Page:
The cover is green and features what could be doors or frames on it. I don’t like the cover but at the same time I don’t hate it either. The cover would not make me pick it up from a book store shelf to learn more about the book. It would be the authors name that would make me take the book from a shelf to discover more about it.

The theme/setting of the collection is the “future” so I thought futuristic maybe dystopian in genre, which is a genre I usually love. The book has six novellas and they each have their own individual titles, which are, Inertia, The Spinners, Hearken, Vim and Vigor, Armored Ones and The Transformationalist. I did discover that I had already read Hearken elsewhere though I cannot remember where and I still really enjoyed reading it again. I have decided to tell you about just a couple of the stories as I don’t want to reveal too much about the whole fantastic collection.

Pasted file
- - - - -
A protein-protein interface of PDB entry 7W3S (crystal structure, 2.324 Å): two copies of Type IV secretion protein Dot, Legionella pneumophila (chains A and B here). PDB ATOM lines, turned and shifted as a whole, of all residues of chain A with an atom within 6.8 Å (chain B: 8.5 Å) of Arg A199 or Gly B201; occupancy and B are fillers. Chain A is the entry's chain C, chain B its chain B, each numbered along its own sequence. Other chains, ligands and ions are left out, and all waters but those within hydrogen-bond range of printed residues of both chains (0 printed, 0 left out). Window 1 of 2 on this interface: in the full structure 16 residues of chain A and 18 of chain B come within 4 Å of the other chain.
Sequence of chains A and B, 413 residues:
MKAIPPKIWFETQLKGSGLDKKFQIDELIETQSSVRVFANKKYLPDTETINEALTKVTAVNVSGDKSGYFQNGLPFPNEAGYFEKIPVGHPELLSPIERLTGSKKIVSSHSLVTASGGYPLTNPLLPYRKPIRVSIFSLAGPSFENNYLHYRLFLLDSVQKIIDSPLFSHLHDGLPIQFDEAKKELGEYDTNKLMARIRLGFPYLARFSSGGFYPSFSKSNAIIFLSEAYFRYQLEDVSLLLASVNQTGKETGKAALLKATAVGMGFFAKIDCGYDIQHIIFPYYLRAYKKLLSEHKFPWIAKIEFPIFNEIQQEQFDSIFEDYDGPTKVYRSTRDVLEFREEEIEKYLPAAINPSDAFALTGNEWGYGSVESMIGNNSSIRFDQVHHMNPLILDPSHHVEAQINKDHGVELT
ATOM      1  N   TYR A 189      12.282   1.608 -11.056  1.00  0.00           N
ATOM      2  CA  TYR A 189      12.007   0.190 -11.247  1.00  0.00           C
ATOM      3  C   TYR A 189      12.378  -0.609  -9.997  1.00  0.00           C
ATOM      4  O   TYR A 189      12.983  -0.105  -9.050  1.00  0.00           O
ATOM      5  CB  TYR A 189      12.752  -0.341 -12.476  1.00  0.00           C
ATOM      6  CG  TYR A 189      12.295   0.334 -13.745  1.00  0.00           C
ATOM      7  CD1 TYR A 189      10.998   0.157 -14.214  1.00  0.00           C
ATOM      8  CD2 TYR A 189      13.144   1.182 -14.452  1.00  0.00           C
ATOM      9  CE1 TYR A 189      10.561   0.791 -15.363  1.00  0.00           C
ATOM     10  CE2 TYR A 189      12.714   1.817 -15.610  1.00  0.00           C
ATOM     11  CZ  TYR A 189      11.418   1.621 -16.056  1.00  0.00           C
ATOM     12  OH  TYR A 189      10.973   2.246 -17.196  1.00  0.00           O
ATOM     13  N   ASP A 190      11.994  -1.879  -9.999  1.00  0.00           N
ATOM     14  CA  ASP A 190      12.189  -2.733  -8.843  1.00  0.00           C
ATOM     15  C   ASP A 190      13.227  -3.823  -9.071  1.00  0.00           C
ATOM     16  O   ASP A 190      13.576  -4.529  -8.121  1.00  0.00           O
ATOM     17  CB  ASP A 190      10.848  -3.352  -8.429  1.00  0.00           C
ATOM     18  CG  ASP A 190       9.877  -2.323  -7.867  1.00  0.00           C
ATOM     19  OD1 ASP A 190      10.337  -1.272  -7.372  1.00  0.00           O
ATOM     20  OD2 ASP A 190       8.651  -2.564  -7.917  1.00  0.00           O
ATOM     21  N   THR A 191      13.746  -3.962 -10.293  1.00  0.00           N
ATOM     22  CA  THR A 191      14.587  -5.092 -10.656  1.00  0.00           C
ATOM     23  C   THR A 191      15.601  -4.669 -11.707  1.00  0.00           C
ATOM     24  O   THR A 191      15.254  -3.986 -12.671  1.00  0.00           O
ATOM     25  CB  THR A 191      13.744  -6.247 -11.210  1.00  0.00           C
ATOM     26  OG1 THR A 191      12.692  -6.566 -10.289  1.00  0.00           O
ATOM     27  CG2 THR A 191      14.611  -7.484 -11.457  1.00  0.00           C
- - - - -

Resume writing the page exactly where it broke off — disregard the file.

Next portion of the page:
Inertia is one of my favourite novellas from the collection. The main characters are Claire and Matthew, and it is set in a future that when you are on a life support machine, or dying you can have visitations with your loved ones where you can talk to each other in the dying persons consciousness. Most people stated those they wanted to have last visits with in their wills. It turns out that Matthew has requested Claire to be one of his last visits along with his mother. Claire goes first, though she is surprised about Matthews request as though they were good friends, well best friends but they had drifted apart more recently. Claire is very nervous as it is her first visitation with anyone so she is a little unsure how it all works and what to expect. When Claire gets to the hospital, she is seen by a Doctor Linda Albertson. Claire’s blood pressure and other vitals are checked to make sure she is fit and well enough, then the sympathetic and friendly Doctor hooks her up to the machine, electrodes are touched to her head and an IV needle. Dr Albertson explains the procedure explaining younger people seem to take to it much easier. Claire is having her visit first, then Matthews mother will have hers later but before Matthew undergoes a last surgical attempt to help him. Claire’s visit will be an hour, and she may have to explain how the visitation works to Matthew. They each get to choose and revisit the memories they shared together, to kind of relive them.